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The city of Vilnius, Lithuania, experiments with autonomous driving for home deliveries

Vilnius Guida autonoma

The city of Vilnius, Lithuania, experiments with autonomous driving for home deliveries

On the technological innovation front of last-mile deliveries, Lithuania is trying to take the lead in Europe and is doing so by testing theautonomous driving for last mile deliveries. In Vilnius, in the city centre, a fleet of autonomous cars took part in an experiment in heavy traffic situations, delivering parcels to final recipients. The project, realised by the start-up LastMile, seems to have borne fruit by demonstrating ‘what already works and what, on the other hand, can still be improved,’ stressed the manager and co-founder of the start-up Tad Norušaitis.

Already in 2022, the first autonomous car of the LastMile Company travelled through the Balsių district of Vilnius. Less than a year later, three robots appeared in the centre of the capital, taking the title of the first trio of robot-runners to move through the traffic of the city’s central streets. “The pilot project, centred on Vilnius, has not only become a significant milestone for delivery services in Europe, but has also provided useful lessons in efficiency, sustainability and technology integration. Most importantly, it has been confirmed by the favourable environment for business innovations that have formed in Lithuania. State institutions view them favourably, and business partners and buyers are hungry for innovations that can then be applied to other markets,’ explained Norušaitis.

The results of the experiment

The statistics, in fact, speak for themselves:in 136 days autonomous cars drove more than 5,000 km. Robots were not involved in no traffic accidents, have delivered purchases more than 500 times and thedaily record was 18 deliveries. A telephone survey conducted by the company also revealed thatmore than 95% of respondents find the courier robot convenient to use. In addition, respondents praised the clarity and user-friendliness of the service, appreciated the new approach to delivery and were unanimously satisfied with the freshness and condition of the goods delivered.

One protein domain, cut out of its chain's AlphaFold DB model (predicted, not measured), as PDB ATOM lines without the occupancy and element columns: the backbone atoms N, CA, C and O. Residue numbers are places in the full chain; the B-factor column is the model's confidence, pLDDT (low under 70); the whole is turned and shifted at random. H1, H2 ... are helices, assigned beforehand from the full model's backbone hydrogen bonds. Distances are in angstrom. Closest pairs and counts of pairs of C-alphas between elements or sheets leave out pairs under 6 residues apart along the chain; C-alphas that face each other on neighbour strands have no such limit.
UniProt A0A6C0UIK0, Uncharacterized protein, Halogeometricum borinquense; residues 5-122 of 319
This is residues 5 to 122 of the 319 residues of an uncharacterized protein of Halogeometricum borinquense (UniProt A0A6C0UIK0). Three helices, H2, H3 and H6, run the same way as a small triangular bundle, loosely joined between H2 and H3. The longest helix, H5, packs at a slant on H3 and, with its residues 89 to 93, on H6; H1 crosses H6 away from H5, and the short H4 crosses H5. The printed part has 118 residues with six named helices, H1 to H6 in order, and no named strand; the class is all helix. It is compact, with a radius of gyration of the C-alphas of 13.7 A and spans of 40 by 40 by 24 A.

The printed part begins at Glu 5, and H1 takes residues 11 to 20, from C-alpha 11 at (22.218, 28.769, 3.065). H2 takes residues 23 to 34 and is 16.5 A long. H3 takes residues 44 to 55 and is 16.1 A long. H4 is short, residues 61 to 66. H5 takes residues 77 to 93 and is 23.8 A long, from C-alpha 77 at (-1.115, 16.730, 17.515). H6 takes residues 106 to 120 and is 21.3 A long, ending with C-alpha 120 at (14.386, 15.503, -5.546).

“Retail is full of complex challenges and it is not often that one solution can solve several of them at once. Self-driving cars have helped us rationalise and reduce delivery costs and confirmed that we will be able to alleviate labour shortages in the future. In addition, we have proven that home delivery can be affordable and sustainable. Electric motors mean not only zero emissions, but also less noise pollution, which is a major problem in cities,’ Norušaitis said.

Progress in legal regulation

According to the director of LastMile, to take their first steps, autonomous delivery robots required not only technological know-how, but also aupdating the Lithuanian legal regulatory system. “All countries face this problem: the rules have to be adapted so that they also accommodate the practical subtleties of introducing autonomous vehicles on public roads. After all, such cars simply did not exist before: there were questions about their registration and insurance. We are pleased that the Ministry of Transport has taken the new requirements into account and, through cooperation, we have readily prepared the legal basis for future projects.

The most important and difficult challenge to achieving changes in legal regulation is ensuring security of new vehicles. LastMile’s self-driving cars have not been involved in any accidents, even on the city’s busiest roads.

The awards obtained

The beginning of a new era in city logistics has not gone unnoticed. LastMile was recognised as the innovation of the year at the Green Transportation Awards and Vilnius also received international attention for making solid progress in the field of autonomous robots. “Looking to the future,” Norušaitis said, “the success of the autonomous car experiment in Vilnius paves the way for a more active use of these technologies and the integration of different equipment. Using the potential of autonomous technologies, we can promote efficiency, sustainability and innovation in logistics, thus creating smarter and greener cities.”

Source: Made in Vilnius